fb-pixel Skip to main content

41 percent of Republicans and 34 percent of independents leery of COVID-19 vaccine, poll finds

A dose of the coronavirus vaccine being prepared. Pollsters say your politics may say a lot about whether you're willing to get a shot.
A dose of the coronavirus vaccine being prepared. Pollsters say your politics may say a lot about whether you're willing to get a shot.Craig F. Walker/Globe Staff

The Biden administration’s planned $1.5 billion effort to encourage people to get coronavirus shots will focus, among other things, on resistance among conservatives. Recent polls — including one that found about half of Republican men would refuse a shot — underline why that’s key.

An NPR/PBS Newshour/Marist poll found that 41 percent of Republicans and 34 percent of independents would refuse to get vaccinated if they could get a shot. Only 11 percent of Democrats would refuse shots, the poll found.

Among Republican men, vaccine resistance was highest, reaching 49 percent. The number was 36 percent for independent men, and 6 percent among Democratic men.

Advertisement



The results came from a national poll conducted March 3 through March 8.

“I just don’t get it,” Anthony Fauci, Biden’s lead medical adviser on the pandemic, said Sunday on NBC-TV’s “Meet the Press” when asked about the partisan divide in vaccine acceptance. “It makes absolutely no sense. And I’ve been saying that for so long. We’ve got to dissociate political persuasion from what’s common sense, no-brainer public health things.”

Polling by a consortium that includes Northeastern, Harvard, Rutgers, and Northwestern universities also recently found a partisan divide in acceptance of the vaccine.

Researchers from the COVID-19 Consortium for Understanding the Public’s Policy Preferences Across State found that 30 percent of Republicans and 31 percent of independents said they would not get the vaccine, while 11 percent of Democrats would refuse. The researchers did not break down the party results by gender.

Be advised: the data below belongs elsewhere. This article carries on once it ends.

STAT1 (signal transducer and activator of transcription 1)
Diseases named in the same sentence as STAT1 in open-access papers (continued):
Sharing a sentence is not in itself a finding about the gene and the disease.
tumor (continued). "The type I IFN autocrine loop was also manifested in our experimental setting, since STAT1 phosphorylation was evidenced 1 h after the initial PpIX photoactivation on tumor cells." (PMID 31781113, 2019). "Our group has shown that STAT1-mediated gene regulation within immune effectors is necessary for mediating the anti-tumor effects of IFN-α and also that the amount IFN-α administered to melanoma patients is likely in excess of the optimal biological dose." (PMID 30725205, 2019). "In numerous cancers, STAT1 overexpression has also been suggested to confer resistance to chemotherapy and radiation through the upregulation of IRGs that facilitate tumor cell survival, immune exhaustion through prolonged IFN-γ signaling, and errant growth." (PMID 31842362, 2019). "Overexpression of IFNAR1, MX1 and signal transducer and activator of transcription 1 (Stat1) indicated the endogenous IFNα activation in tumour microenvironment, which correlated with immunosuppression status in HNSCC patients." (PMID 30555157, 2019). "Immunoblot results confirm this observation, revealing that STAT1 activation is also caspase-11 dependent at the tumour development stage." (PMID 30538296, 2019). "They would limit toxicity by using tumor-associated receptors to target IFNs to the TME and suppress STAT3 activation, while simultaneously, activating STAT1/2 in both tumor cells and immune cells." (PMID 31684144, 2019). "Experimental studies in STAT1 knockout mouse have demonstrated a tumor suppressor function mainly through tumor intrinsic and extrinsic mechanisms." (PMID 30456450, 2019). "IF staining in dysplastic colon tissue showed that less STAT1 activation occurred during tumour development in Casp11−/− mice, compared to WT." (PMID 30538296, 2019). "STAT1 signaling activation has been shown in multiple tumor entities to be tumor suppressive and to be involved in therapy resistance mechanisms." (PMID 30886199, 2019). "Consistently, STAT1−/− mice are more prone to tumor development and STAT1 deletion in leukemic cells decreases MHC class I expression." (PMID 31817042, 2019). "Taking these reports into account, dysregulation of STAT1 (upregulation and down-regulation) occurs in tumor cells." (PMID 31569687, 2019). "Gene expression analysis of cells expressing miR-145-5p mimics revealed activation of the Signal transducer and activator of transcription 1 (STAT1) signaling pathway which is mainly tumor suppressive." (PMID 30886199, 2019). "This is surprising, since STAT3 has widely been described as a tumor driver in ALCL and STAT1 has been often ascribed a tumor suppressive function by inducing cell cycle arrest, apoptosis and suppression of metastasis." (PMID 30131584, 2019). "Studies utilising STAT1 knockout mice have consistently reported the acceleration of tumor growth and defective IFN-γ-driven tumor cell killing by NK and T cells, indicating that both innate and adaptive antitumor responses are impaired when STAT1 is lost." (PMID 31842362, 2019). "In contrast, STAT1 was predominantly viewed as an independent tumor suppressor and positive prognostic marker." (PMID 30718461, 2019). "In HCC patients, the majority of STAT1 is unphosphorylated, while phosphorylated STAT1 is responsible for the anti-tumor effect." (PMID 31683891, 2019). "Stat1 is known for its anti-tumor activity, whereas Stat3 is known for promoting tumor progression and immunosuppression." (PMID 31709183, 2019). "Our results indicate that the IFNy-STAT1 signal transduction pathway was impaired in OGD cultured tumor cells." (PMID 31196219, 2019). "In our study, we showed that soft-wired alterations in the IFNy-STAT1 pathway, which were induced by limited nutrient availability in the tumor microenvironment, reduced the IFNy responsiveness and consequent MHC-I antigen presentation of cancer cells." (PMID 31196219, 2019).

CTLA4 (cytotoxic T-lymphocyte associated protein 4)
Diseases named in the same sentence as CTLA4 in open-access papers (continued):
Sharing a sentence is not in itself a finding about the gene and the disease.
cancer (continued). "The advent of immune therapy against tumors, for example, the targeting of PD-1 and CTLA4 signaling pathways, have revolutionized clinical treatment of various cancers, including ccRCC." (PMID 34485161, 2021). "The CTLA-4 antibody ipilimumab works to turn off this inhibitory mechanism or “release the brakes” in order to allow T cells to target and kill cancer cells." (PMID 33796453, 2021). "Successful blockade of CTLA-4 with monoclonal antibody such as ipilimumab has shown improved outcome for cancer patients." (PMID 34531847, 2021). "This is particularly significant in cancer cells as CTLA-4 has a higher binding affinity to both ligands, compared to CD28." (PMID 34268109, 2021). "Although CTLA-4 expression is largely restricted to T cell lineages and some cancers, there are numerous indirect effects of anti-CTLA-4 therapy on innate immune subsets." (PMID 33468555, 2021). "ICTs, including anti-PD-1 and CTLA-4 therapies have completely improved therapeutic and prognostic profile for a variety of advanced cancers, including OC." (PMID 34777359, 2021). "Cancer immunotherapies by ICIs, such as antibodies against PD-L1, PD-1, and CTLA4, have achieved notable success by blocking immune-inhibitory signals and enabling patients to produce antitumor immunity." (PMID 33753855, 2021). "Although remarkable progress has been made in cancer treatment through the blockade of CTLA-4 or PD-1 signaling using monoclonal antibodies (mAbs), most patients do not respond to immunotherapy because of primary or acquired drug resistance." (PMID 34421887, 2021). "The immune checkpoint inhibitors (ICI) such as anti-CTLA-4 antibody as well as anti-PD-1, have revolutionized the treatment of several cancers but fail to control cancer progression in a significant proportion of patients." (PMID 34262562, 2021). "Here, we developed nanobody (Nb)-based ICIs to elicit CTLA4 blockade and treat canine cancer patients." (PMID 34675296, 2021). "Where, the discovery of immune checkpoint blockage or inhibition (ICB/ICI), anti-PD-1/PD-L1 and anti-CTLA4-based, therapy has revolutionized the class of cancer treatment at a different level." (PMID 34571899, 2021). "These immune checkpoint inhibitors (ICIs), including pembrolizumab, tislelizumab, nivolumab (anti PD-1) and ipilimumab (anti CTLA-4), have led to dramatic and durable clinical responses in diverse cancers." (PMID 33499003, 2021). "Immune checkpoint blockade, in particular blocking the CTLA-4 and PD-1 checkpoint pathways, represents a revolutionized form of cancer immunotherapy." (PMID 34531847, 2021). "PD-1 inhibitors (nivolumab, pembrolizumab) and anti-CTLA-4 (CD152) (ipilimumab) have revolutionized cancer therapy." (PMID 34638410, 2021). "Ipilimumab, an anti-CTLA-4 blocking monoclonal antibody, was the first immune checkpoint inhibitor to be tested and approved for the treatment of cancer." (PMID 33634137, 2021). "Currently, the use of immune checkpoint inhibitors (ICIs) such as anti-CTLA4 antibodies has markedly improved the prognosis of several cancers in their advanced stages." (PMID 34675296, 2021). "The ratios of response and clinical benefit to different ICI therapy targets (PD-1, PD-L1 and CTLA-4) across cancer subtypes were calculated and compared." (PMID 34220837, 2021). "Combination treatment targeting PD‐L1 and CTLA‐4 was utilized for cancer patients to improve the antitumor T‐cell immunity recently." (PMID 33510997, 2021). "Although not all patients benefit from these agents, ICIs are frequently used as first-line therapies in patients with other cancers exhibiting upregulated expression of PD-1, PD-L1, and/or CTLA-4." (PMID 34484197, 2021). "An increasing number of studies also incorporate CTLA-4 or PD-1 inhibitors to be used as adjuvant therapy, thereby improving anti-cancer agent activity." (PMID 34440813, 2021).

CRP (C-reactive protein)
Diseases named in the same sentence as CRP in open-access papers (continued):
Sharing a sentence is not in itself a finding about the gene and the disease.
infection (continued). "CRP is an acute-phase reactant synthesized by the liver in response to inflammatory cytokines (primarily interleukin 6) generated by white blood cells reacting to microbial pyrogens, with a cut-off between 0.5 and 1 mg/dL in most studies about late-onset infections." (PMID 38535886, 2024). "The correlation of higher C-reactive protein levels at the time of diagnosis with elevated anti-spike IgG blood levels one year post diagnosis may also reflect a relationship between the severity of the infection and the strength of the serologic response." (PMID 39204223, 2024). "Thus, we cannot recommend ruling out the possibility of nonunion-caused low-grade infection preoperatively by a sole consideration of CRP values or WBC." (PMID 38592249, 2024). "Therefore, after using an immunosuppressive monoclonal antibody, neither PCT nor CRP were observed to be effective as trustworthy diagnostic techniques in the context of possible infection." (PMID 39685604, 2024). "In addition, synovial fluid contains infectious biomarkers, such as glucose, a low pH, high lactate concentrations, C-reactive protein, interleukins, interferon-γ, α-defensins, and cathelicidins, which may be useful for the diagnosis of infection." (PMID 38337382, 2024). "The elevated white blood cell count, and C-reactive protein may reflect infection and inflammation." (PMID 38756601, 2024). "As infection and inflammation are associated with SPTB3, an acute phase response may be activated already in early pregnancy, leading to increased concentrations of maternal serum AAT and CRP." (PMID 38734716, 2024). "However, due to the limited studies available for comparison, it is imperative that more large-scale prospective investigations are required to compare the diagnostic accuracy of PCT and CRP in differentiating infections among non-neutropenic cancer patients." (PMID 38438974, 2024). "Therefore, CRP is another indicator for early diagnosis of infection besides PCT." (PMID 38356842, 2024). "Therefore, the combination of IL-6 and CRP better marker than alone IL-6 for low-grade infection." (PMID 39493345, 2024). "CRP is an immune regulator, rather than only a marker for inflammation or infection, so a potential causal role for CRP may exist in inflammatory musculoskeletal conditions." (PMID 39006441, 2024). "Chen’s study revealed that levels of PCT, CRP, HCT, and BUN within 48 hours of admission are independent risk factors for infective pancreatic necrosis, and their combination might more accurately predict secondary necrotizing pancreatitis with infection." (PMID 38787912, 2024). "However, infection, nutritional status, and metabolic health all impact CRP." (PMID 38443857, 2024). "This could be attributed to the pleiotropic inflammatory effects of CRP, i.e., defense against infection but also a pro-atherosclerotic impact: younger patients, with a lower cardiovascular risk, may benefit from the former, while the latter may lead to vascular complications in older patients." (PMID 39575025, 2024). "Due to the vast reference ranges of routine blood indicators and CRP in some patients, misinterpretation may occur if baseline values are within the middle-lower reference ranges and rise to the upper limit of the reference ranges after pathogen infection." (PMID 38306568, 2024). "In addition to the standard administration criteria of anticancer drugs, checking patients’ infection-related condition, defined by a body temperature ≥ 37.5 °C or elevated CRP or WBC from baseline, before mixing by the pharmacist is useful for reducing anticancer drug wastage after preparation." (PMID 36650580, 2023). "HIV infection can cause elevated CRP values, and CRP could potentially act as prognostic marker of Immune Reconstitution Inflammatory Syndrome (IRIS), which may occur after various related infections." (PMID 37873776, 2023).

Researchers noted their poll question was worded slightly differently, offering respondents a chance to say if they were already vaccinated, and, if not, whether they would get the vaccine “as soon as possible,” “after some people I know,” “after most people I know,” or not at all. In addition to the 30 percent of Republicans who said they would not get the vaccine, another 17 percent said they would get it “after most people I know.”

Advertisement



“The benefit of our wording is that it gets at the fact that some people are adopting a wait and see attitude,” said one of the researchers, David Lazer, a professor of political science and computer science at Northeastern, suggesting many of those people might respond no if pressed to give a simple yes/no choice.

The researchers noted an interesting trend: Democratic vaccine resistance peaked before Democratic President Biden’s election victory over Republican Donald Trump. Republican vaccine resistance increased after the election.

The results came from a national survey conducted from Feb. 5 to March 1.

A CNN poll released last week offered the starkest results of all. Fifty-seven percent of Republicans said they would not try to get the vaccine, according to the poll conducted from March 3 to March 8.

STAT reports that the federal campaign to persuade people to get vaccinated will also target young people and people of color, but officials and public health experts say reaching conservatives may be the biggest hurdle — and one key may be the divisive, twice-impeached Trump.

“When Magic Johnson said: ‘I have HIV, I got tested, and I am going to keep my family safe, I’m going to take antiretroviral drugs,’ we saw HIV testing rates go up the day after his announcement,” Sten Vermund, the dean of the Yale School of Public Health told STAT.

Advertisement



“It may take Donald Trump as a celebrity, saying, ‘I got the vaccine, I feel great.’ It may take a different kind of celebrity to reach the conspiracists and the antivax folks who are militant in that space,” Vermund said.

In the midst of a nearly 1 1/2-hour-long speech at the Conservative Political Action Conference last month, Trump said, “Everybody, go get your shots.” But he did not participate in a public service announcement that featured former presidents Barack Obama, George W. Bush, Bill Clinton, and Jimmy Carter.

Asked if Trump should join the effort to get people to get their shots, Fauci said on “Fox News Sunday,” “I wish he would. ... It would really be a game-changer if he did.”

Material from Globe wire services was used in this report.


Martin Finucane can be reached at martin.finucane@globe.com.